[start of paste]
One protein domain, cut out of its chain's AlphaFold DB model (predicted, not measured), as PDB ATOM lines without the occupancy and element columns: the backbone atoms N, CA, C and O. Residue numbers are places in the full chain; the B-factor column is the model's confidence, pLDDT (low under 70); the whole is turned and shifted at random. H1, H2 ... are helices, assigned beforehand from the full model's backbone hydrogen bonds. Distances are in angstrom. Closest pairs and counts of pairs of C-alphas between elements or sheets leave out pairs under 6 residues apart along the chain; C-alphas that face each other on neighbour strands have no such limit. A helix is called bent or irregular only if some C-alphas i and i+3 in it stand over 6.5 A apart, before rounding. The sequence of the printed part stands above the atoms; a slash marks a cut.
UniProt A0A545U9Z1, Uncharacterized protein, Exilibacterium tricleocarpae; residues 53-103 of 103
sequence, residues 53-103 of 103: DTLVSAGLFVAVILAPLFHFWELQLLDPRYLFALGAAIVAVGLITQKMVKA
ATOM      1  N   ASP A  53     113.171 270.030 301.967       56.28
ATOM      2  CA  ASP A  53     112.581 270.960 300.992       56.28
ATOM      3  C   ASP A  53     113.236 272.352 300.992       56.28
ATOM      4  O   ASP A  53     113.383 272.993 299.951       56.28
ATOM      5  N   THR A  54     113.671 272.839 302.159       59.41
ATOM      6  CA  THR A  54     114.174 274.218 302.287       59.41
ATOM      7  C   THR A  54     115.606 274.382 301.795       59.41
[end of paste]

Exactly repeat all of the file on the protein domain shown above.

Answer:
One protein domain, cut out of its chain's AlphaFold DB model (predicted, not measured), as PDB ATOM lines without the occupancy and element columns: the backbone atoms N, CA, C and O. Residue numbers are places in the full chain; the B-factor column is the model's confidence, pLDDT (low under 70); the whole is turned and shifted at random. H1, H2 ... are helices, assigned beforehand from the full model's backbone hydrogen bonds. Distances are in angstrom. Closest pairs and counts of pairs of C-alphas between elements or sheets leave out pairs under 6 residues apart along the chain; C-alphas that face each other on neighbour strands have no such limit. A helix is called bent or irregular only if some C-alphas i and i+3 in it stand over 6.5 A apart, before rounding. The sequence of the printed part stands above the atoms; a slash marks a cut.
UniProt A0A545U9Z1, Uncharacterized protein, Exilibacterium tricleocarpae; residues 53-103 of 103
sequence, residues 53-103 of 103: DTLVSAGLFVAVILAPLFHFWELQLLDPRYLFALGAAIVAVGLITQKMVKA
ATOM      1  N   ASP A  53     113.171 270.030 301.967       56.28
ATOM      2  CA  ASP A  53     112.581 270.960 300.992       56.28
ATOM      3  C   ASP A  53     113.236 272.352 300.992       56.28
ATOM      4  O   ASP A  53     113.383 272.993 299.951       56.28
ATOM      5  N   THR A  54     113.671 272.839 302.159       59.41
ATOM      6  CA  THR A  54     114.174 274.218 302.287       59.41
ATOM      7  C   THR A  54     115.606 274.382 301.795       59.41